04 Dec 2013

JFK, the Brontes, and a gaggle of Aviatrices

Hello. Thanksgiving has passed. Remind me to tell you about all the pies I baked and all the pies I ate. Or not, actually, because I might be in a bit of a dessert-related shame spiral. Just might be. All I’ve done for the past four or five days is bake pies, eat pies, think about baking or eating pies, listen to Pentatonix CDs in preparation for the triumphant return of The Sing Off…

and read nonfiction books.

Look, guys. The YA nonfiction committee may not have the glam of YA fiction or Speculative Fiction. It may not have the prestige of the picturebook or the middle grade. But I do not care one lick. First of all, those volunteers are saints. SAINTS. Have you seen how many YA books get nominated?? It’s a huge task. I may whine about Cybils reading, but at the end of the day, it’s manageable. But more importantly, it’s useful. You know who hated history classes from kindergarten all the way through college? Me. Reading a few dozen YA nonfiction titles each year is like a catch-up on cultural moments and events that I diligently ignored during my formal schooling. It makes me feel smarter! Which is, of course, the best reason to join a committee. I am so altruistic you guys.

Anywho, because I was a historical delinquent for the first 25 years of my life, I enjoy uncovering past events that spark my interest in that weird, itchy obsessive kind of way. Enter: The Kennedys. James L. Swanson’s “The President Has Been Shot!” – an adaptation of his adult book on the same topic – focuses on Kennedy’s assassination rather than his entire life. Swanson takes the reader through the event with a careful, well-paced specificity; never boring, and – impressively – never feeling too fabricated. I read through Bill O’Reilly’s Kennedy’s Last Days a few weeks back and was rather disturbed by the amount of “creative” nonfictioning going on – sorry, Bill, I don’t think you can prove that Kennedy buttoned his coat absentmindedly while thinking about Cuba. If you can, then for goodness sake give me a citation! After reading these two titles, though – and reading another book about rich white folks with crazy family problems who summer on Nantucket – I have Kennedy fever. I want to read morrrrrreeeee. Maybe The Patriarch?

Speaking of crazy families, enter The Bronte Sisters. Longtime readers know that in addition to snoring through history class, I ignored my English class reading as well. What was I even doing in high school? I have no idea. Writing collaborative stories with friends that slandered each and every one of our classmates. Singing in choir. Getting A’s while putting in the smallest possible amount of effort. Not reading Wuthering Heights or Jane Eyre, that’s for sure.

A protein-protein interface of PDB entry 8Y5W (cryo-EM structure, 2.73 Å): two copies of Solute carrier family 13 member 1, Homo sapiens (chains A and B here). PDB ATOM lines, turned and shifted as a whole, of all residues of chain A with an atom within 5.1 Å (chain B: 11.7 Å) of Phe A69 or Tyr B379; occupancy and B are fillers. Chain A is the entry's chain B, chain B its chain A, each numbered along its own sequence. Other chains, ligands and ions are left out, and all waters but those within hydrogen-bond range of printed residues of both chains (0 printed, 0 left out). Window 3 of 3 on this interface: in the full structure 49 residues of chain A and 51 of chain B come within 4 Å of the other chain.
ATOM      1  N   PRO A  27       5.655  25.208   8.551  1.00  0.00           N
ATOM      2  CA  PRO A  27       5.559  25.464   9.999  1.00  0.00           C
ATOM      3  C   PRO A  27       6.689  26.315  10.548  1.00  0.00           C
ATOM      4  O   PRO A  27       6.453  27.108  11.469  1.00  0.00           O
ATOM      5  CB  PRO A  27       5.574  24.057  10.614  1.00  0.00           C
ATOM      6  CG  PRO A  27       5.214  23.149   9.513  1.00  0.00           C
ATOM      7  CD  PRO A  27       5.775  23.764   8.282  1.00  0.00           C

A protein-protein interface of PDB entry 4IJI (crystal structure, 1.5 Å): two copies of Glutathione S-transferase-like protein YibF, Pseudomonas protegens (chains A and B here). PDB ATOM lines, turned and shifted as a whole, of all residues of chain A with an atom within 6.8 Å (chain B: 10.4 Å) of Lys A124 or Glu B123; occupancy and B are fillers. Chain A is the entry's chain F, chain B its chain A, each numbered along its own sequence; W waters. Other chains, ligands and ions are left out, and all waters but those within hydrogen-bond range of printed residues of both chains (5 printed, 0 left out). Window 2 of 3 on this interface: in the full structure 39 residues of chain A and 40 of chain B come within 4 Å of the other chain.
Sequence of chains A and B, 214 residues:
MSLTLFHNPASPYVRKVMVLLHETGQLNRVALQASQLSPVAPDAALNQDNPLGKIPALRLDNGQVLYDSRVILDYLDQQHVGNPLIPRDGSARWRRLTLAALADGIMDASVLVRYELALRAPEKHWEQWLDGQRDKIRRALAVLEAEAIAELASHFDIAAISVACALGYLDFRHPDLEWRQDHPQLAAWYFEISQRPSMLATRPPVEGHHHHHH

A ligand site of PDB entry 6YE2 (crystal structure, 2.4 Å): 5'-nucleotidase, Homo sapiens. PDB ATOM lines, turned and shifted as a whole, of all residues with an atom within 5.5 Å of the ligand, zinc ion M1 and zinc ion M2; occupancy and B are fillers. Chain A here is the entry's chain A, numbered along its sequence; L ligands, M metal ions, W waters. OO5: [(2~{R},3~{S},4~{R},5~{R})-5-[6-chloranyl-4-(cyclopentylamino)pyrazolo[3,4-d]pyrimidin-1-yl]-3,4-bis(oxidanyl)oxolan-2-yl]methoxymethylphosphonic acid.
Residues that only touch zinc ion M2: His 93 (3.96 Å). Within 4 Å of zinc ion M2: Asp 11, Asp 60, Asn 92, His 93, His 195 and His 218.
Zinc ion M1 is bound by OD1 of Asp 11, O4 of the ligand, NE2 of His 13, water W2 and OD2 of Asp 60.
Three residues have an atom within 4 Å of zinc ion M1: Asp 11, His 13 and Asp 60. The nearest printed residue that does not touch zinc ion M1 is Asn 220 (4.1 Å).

Now I would like to. I have read a few literary biographies for young readers now, and I have to say I really dig the structure. The biographies typically begin with the author’s childhood, focusing on incidents and experiences that would prove relevant to their writing careers and the subjects of their most well-known novels. The biography’s “climax” comes when that story is written or published, followed by a chapter consisting of a plot overview. In whole, the book becomes one part biography, one part biographical/historical literary analysis, one part book marketing.

Whether or not teen readers find this type of book as fascinating as I is a different question altogether. A question I will ignore in the hopes my fellow committee members will pick up my slack.

It would  be incorrect of me to state that Karen Bush Gibson’s Women Aviators: 26 Stories of Pioneer Flights, Daring Missions, and Record-Setting Journeys covers EVERY FEMALE AVIATOR to ever take to the skies. There are more than 26 female aviators in existence. Yes. But man, this book just feels so expansive – in a good way, of course. These are ladies who broke race, class, and gender barriers so they could do bad-ass stuff like fly around the globe and beat speed records and save people’s lives in wartimes. In the midst of all these plane stories, I got the feeling that these ladies might someday fade from the public memory – that Gibson is similarly bad-ass for taking on this literary task.

This title is a great example of one of the primary conflicts I face while trying to judge nonfiction titles is the balance between Information Content and Readability. Creating a readable work of nonfiction – one that attends to language, pace, story, and structure – is likely an extremely difficult task, and a commendable one. Remember Sleepy Jessica in history class? She might have read “The President Has Been Shot” – or, last year’s critical darling and Cybil’s winner  Bomb. However, Sleepy Jessica also needed to write history reports and other assignments. And what about her classmates who have a higher tolerance for informative text? Perhaps even prefer a slew of facts to fiction? When read in one go, the stories in Women Aviators tend to blur together – every lady had a clear memory of their first encounter with planes, had some challenges, overcame them, etc. However, to automatically privilege a more narrative work over an book that serves more of a reference purpose than a smooth, cover-to-cover reading experience would be short-sighted. I am reminded of Vicki Smith’s article from this year’s Heavy Medal – as a committee member, I try to avoid judging a book by my own tastes and instead, let the book teach me how to read it and, then, how to evaluate it.

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